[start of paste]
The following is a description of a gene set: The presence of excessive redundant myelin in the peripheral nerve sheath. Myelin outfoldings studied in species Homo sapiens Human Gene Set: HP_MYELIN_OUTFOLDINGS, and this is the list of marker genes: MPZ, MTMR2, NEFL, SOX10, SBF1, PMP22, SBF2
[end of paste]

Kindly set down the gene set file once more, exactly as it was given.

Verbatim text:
The following is a description of a gene set: The presence of excessive redundant myelin in the peripheral nerve sheath. Myelin outfoldings studied in species Homo sapiens Human Gene Set: HP_MYELIN_OUTFOLDINGS, and this is the list of marker genes: MPZ, MTMR2, NEFL, SOX10, SBF1, PMP22, SBF2